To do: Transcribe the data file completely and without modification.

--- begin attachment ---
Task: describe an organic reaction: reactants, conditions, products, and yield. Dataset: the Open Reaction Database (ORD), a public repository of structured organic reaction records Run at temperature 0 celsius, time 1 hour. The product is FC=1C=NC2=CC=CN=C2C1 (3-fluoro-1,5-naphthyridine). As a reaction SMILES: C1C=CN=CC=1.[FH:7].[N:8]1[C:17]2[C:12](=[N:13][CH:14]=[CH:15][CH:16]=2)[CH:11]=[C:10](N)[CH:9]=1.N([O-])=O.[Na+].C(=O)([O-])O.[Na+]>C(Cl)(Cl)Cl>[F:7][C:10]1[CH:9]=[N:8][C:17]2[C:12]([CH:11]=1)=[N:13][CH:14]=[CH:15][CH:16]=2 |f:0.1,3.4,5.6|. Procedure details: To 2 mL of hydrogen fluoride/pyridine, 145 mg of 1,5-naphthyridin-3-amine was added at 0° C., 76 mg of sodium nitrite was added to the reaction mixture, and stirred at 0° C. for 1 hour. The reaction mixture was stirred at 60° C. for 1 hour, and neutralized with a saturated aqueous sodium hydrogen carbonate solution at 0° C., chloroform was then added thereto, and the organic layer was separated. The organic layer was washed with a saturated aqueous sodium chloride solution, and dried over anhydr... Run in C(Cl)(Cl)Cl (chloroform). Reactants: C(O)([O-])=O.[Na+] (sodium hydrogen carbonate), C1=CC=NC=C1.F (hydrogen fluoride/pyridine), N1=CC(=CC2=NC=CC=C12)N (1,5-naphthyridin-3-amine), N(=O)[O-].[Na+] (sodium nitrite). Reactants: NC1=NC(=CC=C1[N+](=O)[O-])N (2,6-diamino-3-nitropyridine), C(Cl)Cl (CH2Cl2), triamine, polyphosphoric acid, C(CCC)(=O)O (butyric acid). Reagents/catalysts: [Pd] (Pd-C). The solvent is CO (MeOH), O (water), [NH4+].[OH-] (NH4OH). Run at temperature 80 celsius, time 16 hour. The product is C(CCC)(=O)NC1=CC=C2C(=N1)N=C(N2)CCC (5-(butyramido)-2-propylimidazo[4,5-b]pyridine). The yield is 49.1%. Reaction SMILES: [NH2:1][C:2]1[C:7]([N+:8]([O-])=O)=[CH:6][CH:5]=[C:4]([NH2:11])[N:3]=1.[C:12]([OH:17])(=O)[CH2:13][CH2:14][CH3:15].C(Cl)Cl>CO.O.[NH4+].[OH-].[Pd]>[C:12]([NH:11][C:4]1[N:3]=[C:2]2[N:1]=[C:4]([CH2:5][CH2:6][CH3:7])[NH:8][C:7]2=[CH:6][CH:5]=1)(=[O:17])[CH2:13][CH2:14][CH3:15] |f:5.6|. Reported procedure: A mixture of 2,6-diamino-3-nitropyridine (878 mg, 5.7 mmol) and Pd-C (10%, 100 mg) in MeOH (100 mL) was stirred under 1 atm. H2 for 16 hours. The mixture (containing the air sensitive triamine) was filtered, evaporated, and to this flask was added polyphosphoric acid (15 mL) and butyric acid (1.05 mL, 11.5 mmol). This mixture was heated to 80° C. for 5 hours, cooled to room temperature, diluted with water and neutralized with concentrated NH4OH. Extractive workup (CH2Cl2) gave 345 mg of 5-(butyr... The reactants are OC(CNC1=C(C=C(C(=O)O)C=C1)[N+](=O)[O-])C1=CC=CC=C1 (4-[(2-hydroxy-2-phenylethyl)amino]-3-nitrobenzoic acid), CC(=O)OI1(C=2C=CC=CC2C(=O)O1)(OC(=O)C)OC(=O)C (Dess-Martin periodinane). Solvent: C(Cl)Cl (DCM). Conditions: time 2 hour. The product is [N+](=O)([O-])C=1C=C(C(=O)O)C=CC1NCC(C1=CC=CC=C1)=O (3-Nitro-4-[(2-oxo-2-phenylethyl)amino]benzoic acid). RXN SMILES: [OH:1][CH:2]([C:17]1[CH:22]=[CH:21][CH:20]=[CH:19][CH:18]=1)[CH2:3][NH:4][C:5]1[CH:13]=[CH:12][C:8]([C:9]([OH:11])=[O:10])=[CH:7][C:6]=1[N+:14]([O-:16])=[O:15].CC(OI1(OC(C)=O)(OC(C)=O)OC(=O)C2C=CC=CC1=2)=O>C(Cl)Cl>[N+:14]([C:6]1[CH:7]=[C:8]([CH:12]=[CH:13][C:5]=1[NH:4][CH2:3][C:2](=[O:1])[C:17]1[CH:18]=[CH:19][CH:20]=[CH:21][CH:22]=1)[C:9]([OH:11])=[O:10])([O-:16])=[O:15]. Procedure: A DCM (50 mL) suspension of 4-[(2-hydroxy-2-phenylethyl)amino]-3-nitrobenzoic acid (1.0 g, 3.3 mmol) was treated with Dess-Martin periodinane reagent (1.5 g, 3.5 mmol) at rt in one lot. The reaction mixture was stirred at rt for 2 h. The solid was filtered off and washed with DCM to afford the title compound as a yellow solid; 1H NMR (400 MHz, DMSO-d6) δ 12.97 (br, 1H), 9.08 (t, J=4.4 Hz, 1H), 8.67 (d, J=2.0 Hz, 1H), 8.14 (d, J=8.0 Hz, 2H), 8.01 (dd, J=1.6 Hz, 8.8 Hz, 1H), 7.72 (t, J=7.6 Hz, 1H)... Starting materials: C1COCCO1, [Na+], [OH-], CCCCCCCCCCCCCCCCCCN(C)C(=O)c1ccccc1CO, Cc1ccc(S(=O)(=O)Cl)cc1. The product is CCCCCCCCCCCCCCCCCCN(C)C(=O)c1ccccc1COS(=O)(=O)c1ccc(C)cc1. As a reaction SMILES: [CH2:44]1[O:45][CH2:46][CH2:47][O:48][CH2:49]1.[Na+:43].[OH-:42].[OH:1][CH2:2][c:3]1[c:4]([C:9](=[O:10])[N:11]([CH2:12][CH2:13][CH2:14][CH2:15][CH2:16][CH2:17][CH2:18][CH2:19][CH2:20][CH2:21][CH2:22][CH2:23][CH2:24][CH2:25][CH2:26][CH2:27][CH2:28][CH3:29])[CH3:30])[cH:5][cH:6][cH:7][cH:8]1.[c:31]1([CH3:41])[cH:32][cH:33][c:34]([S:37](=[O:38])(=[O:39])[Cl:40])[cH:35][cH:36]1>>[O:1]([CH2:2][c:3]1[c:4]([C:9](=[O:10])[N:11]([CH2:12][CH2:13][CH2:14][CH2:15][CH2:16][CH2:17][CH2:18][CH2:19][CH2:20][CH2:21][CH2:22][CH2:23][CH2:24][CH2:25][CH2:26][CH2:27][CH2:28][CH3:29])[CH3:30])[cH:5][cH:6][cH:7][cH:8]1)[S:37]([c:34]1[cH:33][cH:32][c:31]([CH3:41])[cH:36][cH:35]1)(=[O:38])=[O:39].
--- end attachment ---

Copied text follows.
Task: describe an organic reaction: reactants, conditions, products, and yield. Dataset: the Open Reaction Database (ORD), a public repository of structured organic reaction records Run at temperature 0 celsius, time 1 hour. The product is FC=1C=NC2=CC=CN=C2C1 (3-fluoro-1,5-naphthyridine). As a reaction SMILES: C1C=CN=CC=1.[FH:7].[N:8]1[C:17]2[C:12](=[N:13][CH:14]=[CH:15][CH:16]=2)[CH:11]=[C:10](N)[CH:9]=1.N([O-])=O.[Na+].C(=O)([O-])O.[Na+]>C(Cl)(Cl)Cl>[F:7][C:10]1[CH:9]=[N:8][C:17]2[C:12]([CH:11]=1)=[N:13][CH:14]=[CH:15][CH:16]=2 |f:0.1,3.4,5.6|. Procedure details: To 2 mL of hydrogen fluoride/pyridine, 145 mg of 1,5-naphthyridin-3-amine was added at 0° C., 76 mg of sodium nitrite was added to the reaction mixture, and stirred at 0° C. for 1 hour. The reaction mixture was stirred at 60° C. for 1 hour, and neutralized with a saturated aqueous sodium hydrogen carbonate solution at 0° C., chloroform was then added thereto, and the organic layer was separated. The organic layer was washed with a saturated aqueous sodium chloride solution, and dried over anhydr... Run in C(Cl)(Cl)Cl (chloroform). Reactants: C(O)([O-])=O.[Na+] (sodium hydrogen carbonate), C1=CC=NC=C1.F (hydrogen fluoride/pyridine), N1=CC(=CC2=NC=CC=C12)N (1,5-naphthyridin-3-amine), N(=O)[O-].[Na+] (sodium nitrite). Reactants: NC1=NC(=CC=C1[N+](=O)[O-])N (2,6-diamino-3-nitropyridine), C(Cl)Cl (CH2Cl2), triamine, polyphosphoric acid, C(CCC)(=O)O (butyric acid). Reagents/catalysts: [Pd] (Pd-C). The solvent is CO (MeOH), O (water), [NH4+].[OH-] (NH4OH). Run at temperature 80 celsius, time 16 hour. The product is C(CCC)(=O)NC1=CC=C2C(=N1)N=C(N2)CCC (5-(butyramido)-2-propylimidazo[4,5-b]pyridine). The yield is 49.1%. Reaction SMILES: [NH2:1][C:2]1[C:7]([N+:8]([O-])=O)=[CH:6][CH:5]=[C:4]([NH2:11])[N:3]=1.[C:12]([OH:17])(=O)[CH2:13][CH2:14][CH3:15].C(Cl)Cl>CO.O.[NH4+].[OH-].[Pd]>[C:12]([NH:11][C:4]1[N:3]=[C:2]2[N:1]=[C:4]([CH2:5][CH2:6][CH3:7])[NH:8][C:7]2=[CH:6][CH:5]=1)(=[O:17])[CH2:13][CH2:14][CH3:15] |f:5.6|. Reported procedure: A mixture of 2,6-diamino-3-nitropyridine (878 mg, 5.7 mmol) and Pd-C (10%, 100 mg) in MeOH (100 mL) was stirred under 1 atm. H2 for 16 hours. The mixture (containing the air sensitive triamine) was filtered, evaporated, and to this flask was added polyphosphoric acid (15 mL) and butyric acid (1.05 mL, 11.5 mmol). This mixture was heated to 80° C. for 5 hours, cooled to room temperature, diluted with water and neutralized with concentrated NH4OH. Extractive workup (CH2Cl2) gave 345 mg of 5-(butyr... The reactants are OC(CNC1=C(C=C(C(=O)O)C=C1)[N+](=O)[O-])C1=CC=CC=C1 (4-[(2-hydroxy-2-phenylethyl)amino]-3-nitrobenzoic acid), CC(=O)OI1(C=2C=CC=CC2C(=O)O1)(OC(=O)C)OC(=O)C (Dess-Martin periodinane). Solvent: C(Cl)Cl (DCM). Conditions: time 2 hour. The product is [N+](=O)([O-])C=1C=C(C(=O)O)C=CC1NCC(C1=CC=CC=C1)=O (3-Nitro-4-[(2-oxo-2-phenylethyl)amino]benzoic acid). RXN SMILES: [OH:1][CH:2]([C:17]1[CH:22]=[CH:21][CH:20]=[CH:19][CH:18]=1)[CH2:3][NH:4][C:5]1[CH:13]=[CH:12][C:8]([C:9]([OH:11])=[O:10])=[CH:7][C:6]=1[N+:14]([O-:16])=[O:15].CC(OI1(OC(C)=O)(OC(C)=O)OC(=O)C2C=CC=CC1=2)=O>C(Cl)Cl>[N+:14]([C:6]1[CH:7]=[C:8]([CH:12]=[CH:13][C:5]=1[NH:4][CH2:3][C:2](=[O:1])[C:17]1[CH:18]=[CH:19][CH:20]=[CH:21][CH:22]=1)[C:9]([OH:11])=[O:10])([O-:16])=[O:15]. Procedure: A DCM (50 mL) suspension of 4-[(2-hydroxy-2-phenylethyl)amino]-3-nitrobenzoic acid (1.0 g, 3.3 mmol) was treated with Dess-Martin periodinane reagent (1.5 g, 3.5 mmol) at rt in one lot. The reaction mixture was stirred at rt for 2 h. The solid was filtered off and washed with DCM to afford the title compound as a yellow solid; 1H NMR (400 MHz, DMSO-d6) δ 12.97 (br, 1H), 9.08 (t, J=4.4 Hz, 1H), 8.67 (d, J=2.0 Hz, 1H), 8.14 (d, J=8.0 Hz, 2H), 8.01 (dd, J=1.6 Hz, 8.8 Hz, 1H), 7.72 (t, J=7.6 Hz, 1H)... Starting materials: C1COCCO1, [Na+], [OH-], CCCCCCCCCCCCCCCCCCN(C)C(=O)c1ccccc1CO, Cc1ccc(S(=O)(=O)Cl)cc1. The product is CCCCCCCCCCCCCCCCCCN(C)C(=O)c1ccccc1COS(=O)(=O)c1ccc(C)cc1. As a reaction SMILES: [CH2:44]1[O:45][CH2:46][CH2:47][O:48][CH2:49]1.[Na+:43].[OH-:42].[OH:1][CH2:2][c:3]1[c:4]([C:9](=[O:10])[N:11]([CH2:12][CH2:13][CH2:14][CH2:15][CH2:16][CH2:17][CH2:18][CH2:19][CH2:20][CH2:21][CH2:22][CH2:23][CH2:24][CH2:25][CH2:26][CH2:27][CH2:28][CH3:29])[CH3:30])[cH:5][cH:6][cH:7][cH:8]1.[c:31]1([CH3:41])[cH:32][cH:33][c:34]([S:37](=[O:38])(=[O:39])[Cl:40])[cH:35][cH:36]1>>[O:1]([CH2:2][c:3]1[c:4]([C:9](=[O:10])[N:11]([CH2:12][CH2:13][CH2:14][CH2:15][CH2:16][CH2:17][CH2:18][CH2:19][CH2:20][CH2:21][CH2:22][CH2:23][CH2:24][CH2:25][CH2:26][CH2:27][CH2:28][CH3:29])[CH3:30])[cH:5][cH:6][cH:7][cH:8]1)[S:37]([c:34]1[cH:33][cH:32][c:31]([CH3:41])[cH:36][cH:35]1)(=[O:38])=[O:39].